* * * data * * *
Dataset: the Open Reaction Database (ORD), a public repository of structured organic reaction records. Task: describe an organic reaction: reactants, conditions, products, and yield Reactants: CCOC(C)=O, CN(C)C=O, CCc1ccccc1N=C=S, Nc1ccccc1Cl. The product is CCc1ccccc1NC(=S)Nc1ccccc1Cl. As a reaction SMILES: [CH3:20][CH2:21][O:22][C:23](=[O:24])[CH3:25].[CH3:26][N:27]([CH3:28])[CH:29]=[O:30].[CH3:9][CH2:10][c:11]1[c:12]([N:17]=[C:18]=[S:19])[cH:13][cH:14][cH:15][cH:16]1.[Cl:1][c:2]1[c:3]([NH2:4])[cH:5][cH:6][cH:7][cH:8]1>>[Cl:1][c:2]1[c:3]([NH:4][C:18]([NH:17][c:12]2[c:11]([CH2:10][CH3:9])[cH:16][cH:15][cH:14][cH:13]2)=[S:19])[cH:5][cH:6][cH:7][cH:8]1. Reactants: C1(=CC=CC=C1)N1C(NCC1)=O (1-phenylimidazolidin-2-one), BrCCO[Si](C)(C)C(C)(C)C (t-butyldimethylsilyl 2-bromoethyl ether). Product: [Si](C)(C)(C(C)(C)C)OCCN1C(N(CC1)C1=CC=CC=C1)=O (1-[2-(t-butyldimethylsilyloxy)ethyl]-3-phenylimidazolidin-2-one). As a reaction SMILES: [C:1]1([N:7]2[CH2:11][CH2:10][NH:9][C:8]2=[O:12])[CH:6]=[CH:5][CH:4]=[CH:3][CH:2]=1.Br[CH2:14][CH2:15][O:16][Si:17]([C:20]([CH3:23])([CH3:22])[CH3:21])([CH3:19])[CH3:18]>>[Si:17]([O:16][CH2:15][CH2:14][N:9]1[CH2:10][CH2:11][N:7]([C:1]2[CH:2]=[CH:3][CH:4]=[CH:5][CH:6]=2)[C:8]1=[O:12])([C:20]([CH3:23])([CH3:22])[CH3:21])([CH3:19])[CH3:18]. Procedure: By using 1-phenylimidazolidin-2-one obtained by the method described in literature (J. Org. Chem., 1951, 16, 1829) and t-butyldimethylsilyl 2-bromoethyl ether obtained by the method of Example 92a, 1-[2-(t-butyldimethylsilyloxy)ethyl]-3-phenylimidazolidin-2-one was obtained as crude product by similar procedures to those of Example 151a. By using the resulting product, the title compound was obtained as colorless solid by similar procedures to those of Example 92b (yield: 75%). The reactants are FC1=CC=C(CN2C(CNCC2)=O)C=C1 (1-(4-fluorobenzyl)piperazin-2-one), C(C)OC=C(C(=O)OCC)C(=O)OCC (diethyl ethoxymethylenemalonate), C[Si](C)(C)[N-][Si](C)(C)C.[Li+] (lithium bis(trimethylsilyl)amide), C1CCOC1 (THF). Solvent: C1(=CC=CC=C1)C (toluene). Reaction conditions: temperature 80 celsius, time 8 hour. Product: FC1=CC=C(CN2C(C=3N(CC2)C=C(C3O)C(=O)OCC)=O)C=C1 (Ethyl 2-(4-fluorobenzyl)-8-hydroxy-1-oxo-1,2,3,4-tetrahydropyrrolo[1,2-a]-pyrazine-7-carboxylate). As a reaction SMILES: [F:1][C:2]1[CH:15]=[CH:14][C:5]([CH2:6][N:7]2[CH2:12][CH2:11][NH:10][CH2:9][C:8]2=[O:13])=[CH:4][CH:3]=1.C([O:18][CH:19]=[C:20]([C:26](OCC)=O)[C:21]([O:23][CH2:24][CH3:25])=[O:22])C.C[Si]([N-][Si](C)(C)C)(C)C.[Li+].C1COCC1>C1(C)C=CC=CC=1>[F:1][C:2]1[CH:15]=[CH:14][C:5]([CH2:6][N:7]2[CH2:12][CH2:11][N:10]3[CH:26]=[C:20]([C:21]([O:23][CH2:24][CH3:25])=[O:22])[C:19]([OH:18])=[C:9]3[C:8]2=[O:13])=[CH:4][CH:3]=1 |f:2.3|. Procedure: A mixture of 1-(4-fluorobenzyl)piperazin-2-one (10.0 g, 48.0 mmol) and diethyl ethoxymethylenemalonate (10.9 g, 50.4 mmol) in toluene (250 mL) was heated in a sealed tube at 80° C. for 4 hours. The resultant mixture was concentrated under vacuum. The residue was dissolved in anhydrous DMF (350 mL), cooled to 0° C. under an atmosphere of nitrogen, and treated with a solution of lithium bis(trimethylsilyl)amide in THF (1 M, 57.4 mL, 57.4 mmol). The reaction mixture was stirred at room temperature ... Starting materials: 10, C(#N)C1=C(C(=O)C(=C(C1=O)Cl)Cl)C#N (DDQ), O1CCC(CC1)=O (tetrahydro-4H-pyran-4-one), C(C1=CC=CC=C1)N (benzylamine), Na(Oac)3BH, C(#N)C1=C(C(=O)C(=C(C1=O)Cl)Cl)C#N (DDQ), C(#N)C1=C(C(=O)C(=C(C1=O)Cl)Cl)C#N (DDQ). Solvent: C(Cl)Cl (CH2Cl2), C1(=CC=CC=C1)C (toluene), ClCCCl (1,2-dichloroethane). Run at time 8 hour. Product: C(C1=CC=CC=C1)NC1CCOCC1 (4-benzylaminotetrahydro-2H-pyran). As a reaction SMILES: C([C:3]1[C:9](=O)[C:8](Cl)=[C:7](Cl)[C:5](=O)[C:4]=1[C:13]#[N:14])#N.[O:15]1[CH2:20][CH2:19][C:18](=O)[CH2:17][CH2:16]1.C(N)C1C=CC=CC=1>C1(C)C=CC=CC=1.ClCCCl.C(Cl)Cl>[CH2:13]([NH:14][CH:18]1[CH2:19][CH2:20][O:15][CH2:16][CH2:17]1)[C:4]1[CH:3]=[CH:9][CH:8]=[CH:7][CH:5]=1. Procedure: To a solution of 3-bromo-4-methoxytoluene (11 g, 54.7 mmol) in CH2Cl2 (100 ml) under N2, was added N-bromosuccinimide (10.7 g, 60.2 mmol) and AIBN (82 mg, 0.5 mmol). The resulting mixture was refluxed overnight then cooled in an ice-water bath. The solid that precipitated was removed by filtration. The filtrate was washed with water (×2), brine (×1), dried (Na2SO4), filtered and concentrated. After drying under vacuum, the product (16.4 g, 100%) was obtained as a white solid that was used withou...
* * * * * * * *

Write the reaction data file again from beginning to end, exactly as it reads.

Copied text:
Dataset: the Open Reaction Database (ORD), a public repository of structured organic reaction records. Task: describe an organic reaction: reactants, conditions, products, and yield Reactants: CCOC(C)=O, CN(C)C=O, CCc1ccccc1N=C=S, Nc1ccccc1Cl. The product is CCc1ccccc1NC(=S)Nc1ccccc1Cl. As a reaction SMILES: [CH3:20][CH2:21][O:22][C:23](=[O:24])[CH3:25].[CH3:26][N:27]([CH3:28])[CH:29]=[O:30].[CH3:9][CH2:10][c:11]1[c:12]([N:17]=[C:18]=[S:19])[cH:13][cH:14][cH:15][cH:16]1.[Cl:1][c:2]1[c:3]([NH2:4])[cH:5][cH:6][cH:7][cH:8]1>>[Cl:1][c:2]1[c:3]([NH:4][C:18]([NH:17][c:12]2[c:11]([CH2:10][CH3:9])[cH:16][cH:15][cH:14][cH:13]2)=[S:19])[cH:5][cH:6][cH:7][cH:8]1. Reactants: C1(=CC=CC=C1)N1C(NCC1)=O (1-phenylimidazolidin-2-one), BrCCO[Si](C)(C)C(C)(C)C (t-butyldimethylsilyl 2-bromoethyl ether). Product: [Si](C)(C)(C(C)(C)C)OCCN1C(N(CC1)C1=CC=CC=C1)=O (1-[2-(t-butyldimethylsilyloxy)ethyl]-3-phenylimidazolidin-2-one). As a reaction SMILES: [C:1]1([N:7]2[CH2:11][CH2:10][NH:9][C:8]2=[O:12])[CH:6]=[CH:5][CH:4]=[CH:3][CH:2]=1.Br[CH2:14][CH2:15][O:16][Si:17]([C:20]([CH3:23])([CH3:22])[CH3:21])([CH3:19])[CH3:18]>>[Si:17]([O:16][CH2:15][CH2:14][N:9]1[CH2:10][CH2:11][N:7]([C:1]2[CH:2]=[CH:3][CH:4]=[CH:5][CH:6]=2)[C:8]1=[O:12])([C:20]([CH3:23])([CH3:22])[CH3:21])([CH3:19])[CH3:18]. Procedure: By using 1-phenylimidazolidin-2-one obtained by the method described in literature (J. Org. Chem., 1951, 16, 1829) and t-butyldimethylsilyl 2-bromoethyl ether obtained by the method of Example 92a, 1-[2-(t-butyldimethylsilyloxy)ethyl]-3-phenylimidazolidin-2-one was obtained as crude product by similar procedures to those of Example 151a. By using the resulting product, the title compound was obtained as colorless solid by similar procedures to those of Example 92b (yield: 75%). The reactants are FC1=CC=C(CN2C(CNCC2)=O)C=C1 (1-(4-fluorobenzyl)piperazin-2-one), C(C)OC=C(C(=O)OCC)C(=O)OCC (diethyl ethoxymethylenemalonate), C[Si](C)(C)[N-][Si](C)(C)C.[Li+] (lithium bis(trimethylsilyl)amide), C1CCOC1 (THF). Solvent: C1(=CC=CC=C1)C (toluene). Reaction conditions: temperature 80 celsius, time 8 hour. Product: FC1=CC=C(CN2C(C=3N(CC2)C=C(C3O)C(=O)OCC)=O)C=C1 (Ethyl 2-(4-fluorobenzyl)-8-hydroxy-1-oxo-1,2,3,4-tetrahydropyrrolo[1,2-a]-pyrazine-7-carboxylate). As a reaction SMILES: [F:1][C:2]1[CH:15]=[CH:14][C:5]([CH2:6][N:7]2[CH2:12][CH2:11][NH:10][CH2:9][C:8]2=[O:13])=[CH:4][CH:3]=1.C([O:18][CH:19]=[C:20]([C:26](OCC)=O)[C:21]([O:23][CH2:24][CH3:25])=[O:22])C.C[Si]([N-][Si](C)(C)C)(C)C.[Li+].C1COCC1>C1(C)C=CC=CC=1>[F:1][C:2]1[CH:15]=[CH:14][C:5]([CH2:6][N:7]2[CH2:12][CH2:11][N:10]3[CH:26]=[C:20]([C:21]([O:23][CH2:24][CH3:25])=[O:22])[C:19]([OH:18])=[C:9]3[C:8]2=[O:13])=[CH:4][CH:3]=1 |f:2.3|. Procedure: A mixture of 1-(4-fluorobenzyl)piperazin-2-one (10.0 g, 48.0 mmol) and diethyl ethoxymethylenemalonate (10.9 g, 50.4 mmol) in toluene (250 mL) was heated in a sealed tube at 80° C. for 4 hours. The resultant mixture was concentrated under vacuum. The residue was dissolved in anhydrous DMF (350 mL), cooled to 0° C. under an atmosphere of nitrogen, and treated with a solution of lithium bis(trimethylsilyl)amide in THF (1 M, 57.4 mL, 57.4 mmol). The reaction mixture was stirred at room temperature ... Starting materials: 10, C(#N)C1=C(C(=O)C(=C(C1=O)Cl)Cl)C#N (DDQ), O1CCC(CC1)=O (tetrahydro-4H-pyran-4-one), C(C1=CC=CC=C1)N (benzylamine), Na(Oac)3BH, C(#N)C1=C(C(=O)C(=C(C1=O)Cl)Cl)C#N (DDQ), C(#N)C1=C(C(=O)C(=C(C1=O)Cl)Cl)C#N (DDQ). Solvent: C(Cl)Cl (CH2Cl2), C1(=CC=CC=C1)C (toluene), ClCCCl (1,2-dichloroethane). Run at time 8 hour. Product: C(C1=CC=CC=C1)NC1CCOCC1 (4-benzylaminotetrahydro-2H-pyran). As a reaction SMILES: C([C:3]1[C:9](=O)[C:8](Cl)=[C:7](Cl)[C:5](=O)[C:4]=1[C:13]#[N:14])#N.[O:15]1[CH2:20][CH2:19][C:18](=O)[CH2:17][CH2:16]1.C(N)C1C=CC=CC=1>C1(C)C=CC=CC=1.ClCCCl.C(Cl)Cl>[CH2:13]([NH:14][CH:18]1[CH2:19][CH2:20][O:15][CH2:16][CH2:17]1)[C:4]1[CH:3]=[CH:9][CH:8]=[CH:7][CH:5]=1. Procedure: To a solution of 3-bromo-4-methoxytoluene (11 g, 54.7 mmol) in CH2Cl2 (100 ml) under N2, was added N-bromosuccinimide (10.7 g, 60.2 mmol) and AIBN (82 mg, 0.5 mmol). The resulting mixture was refluxed overnight then cooled in an ice-water bath. The solid that precipitated was removed by filtration. The filtrate was washed with water (×2), brine (×1), dried (Na2SO4), filtered and concentrated. After drying under vacuum, the product (16.4 g, 100%) was obtained as a white solid that was used withou...